An industry consortium unveiled the second-generation Universal Serial Bus today at Intel's developer conference in Palm Springs, California.
USB 2.0's main backers, Compaq Computer, Hewlett-Packard, Intel, Lucent, Microsoft, NEC, and Philips, announced the connectivity standard at the Intel Developer Forum in February, but things have changed since then.
"The speeds that the technology is delivering is actually surpassing earlier projections," said George Lwanyc, an analyst with Dataquest. The initial projections were half those announced today. "The technology's speed will close the performance gap with IEEE 1394," he added.
USB, however, isn't the only game in town. Another connectivity standard, the aforementioned IEEE 1394, or FireWire, offers today the speed USB 2.0 promises tomorrow. USB 2.0 is not expected to be available on PCs for another year.
USB and FireWire are both alternative means of connecting devices to PCs, with USB heralded as the replacement for serial and parallel ports. Both are considerably faster than these older connection standards, which is important for transferring large amounts of data, such as color printing or digital camera image capture.
A serial parallel port transfers data at about 115 kbps. Enhanced Parallel ports are about 10 times faster, which still falls short of USB's 12 mbps. USB 2.0 is expected to be 30 to 40 times faster still, between 360 to 480 mbps. Data transfer speeds vary widely, depending on a variety of factors.
FireWire offers up to 400 mbps today with 800 mbps anticipated later this year or early 2000.
More emphasis on speed
The need for speed has never been greater, said peripheral makers, many of which are beginning to support FireWire alongside USB 1.1.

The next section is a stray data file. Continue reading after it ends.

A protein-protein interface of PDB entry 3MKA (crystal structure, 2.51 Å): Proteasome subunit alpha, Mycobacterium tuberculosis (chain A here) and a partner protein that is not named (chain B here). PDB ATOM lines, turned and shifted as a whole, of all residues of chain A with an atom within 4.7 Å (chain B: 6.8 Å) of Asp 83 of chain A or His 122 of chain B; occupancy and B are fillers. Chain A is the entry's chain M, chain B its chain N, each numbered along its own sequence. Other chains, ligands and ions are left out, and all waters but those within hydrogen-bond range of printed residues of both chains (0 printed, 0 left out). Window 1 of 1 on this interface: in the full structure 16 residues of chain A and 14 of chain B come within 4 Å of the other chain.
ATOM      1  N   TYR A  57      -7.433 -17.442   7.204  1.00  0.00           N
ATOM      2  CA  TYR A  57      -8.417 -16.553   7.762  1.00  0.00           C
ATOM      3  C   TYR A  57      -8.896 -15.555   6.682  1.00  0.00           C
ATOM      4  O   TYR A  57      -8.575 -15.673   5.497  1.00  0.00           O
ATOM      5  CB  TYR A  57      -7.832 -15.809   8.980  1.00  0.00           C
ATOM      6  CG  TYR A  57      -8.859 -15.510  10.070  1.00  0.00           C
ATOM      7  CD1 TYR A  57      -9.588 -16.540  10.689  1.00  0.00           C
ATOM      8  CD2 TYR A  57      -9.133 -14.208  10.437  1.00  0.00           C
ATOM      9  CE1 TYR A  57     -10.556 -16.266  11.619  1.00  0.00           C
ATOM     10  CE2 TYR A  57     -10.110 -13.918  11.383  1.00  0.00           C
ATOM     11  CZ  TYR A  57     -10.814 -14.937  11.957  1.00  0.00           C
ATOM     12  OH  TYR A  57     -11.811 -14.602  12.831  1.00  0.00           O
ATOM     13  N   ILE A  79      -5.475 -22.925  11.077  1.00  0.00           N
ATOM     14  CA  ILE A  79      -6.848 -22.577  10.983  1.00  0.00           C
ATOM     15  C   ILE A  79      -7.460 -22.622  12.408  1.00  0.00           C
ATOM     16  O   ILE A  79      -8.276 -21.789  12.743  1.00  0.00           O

Epson, for example, introduced its first FireWire capable printer today, the Stylus Color 900G. The device also supports USB, which Epson offered early on its printers.
"In the near future, print-engine speeds will be faster than USB can feed them. With the Epson Stylus 900, we're almost at that point," said Mitch Kadish, Epson's product manager for connectivity products.
Kadish predicted a possible future clash between USB 2.0 and FireWire. "We're tracking USB 2.0. I can't tell you which is going to win, but certainly the two are contenders."
One advantage USB has over FireWire is it's free. PC manufacturers must pay Apple a royalty fee for FireWire.
USB got a slow start on Windows, because Windows 95 did not initially support the standard very well, said peripheral manufacturers. Although Windows 95 Service Release 2 offered USB support, it was Windows 98 that made USB work well, said analysts.
FireWire faced a similar fate, without true support until Windows 98 Second Edition. Microsoft's more corporate-oriented Windows NT 4 supports neither FireWire nor USB, although its successor, Windows 2000, does. Windows 2000, formerly Windows NT 5, is currently in testing.
USB is virtually ubiquitous, shipping on nearly every PC sent out and supported by more than 450 PC, peripheral, and software manufacturers. FireWire is only getting a foothold, with two or three PC manufacturers backing it and about 50 supported peripherals available.
PC manufacturers benefit from both standards, which let users connect multiple devices to one port, said Vince Fidel, chairman and founder of VST Technologies. "All those cables, all those connectors, all that motherboard space is now available, and USB and FireWire combined are much less expensive than these old interfaces combined."
Apple Computer, which pioneered the IEEE 1394 standard, switched to USB only when it launched the iMac a little over a year ago and USB and FireWire on the Power Mac G3. Apple expects to eventually offer FireWire on all its platforms.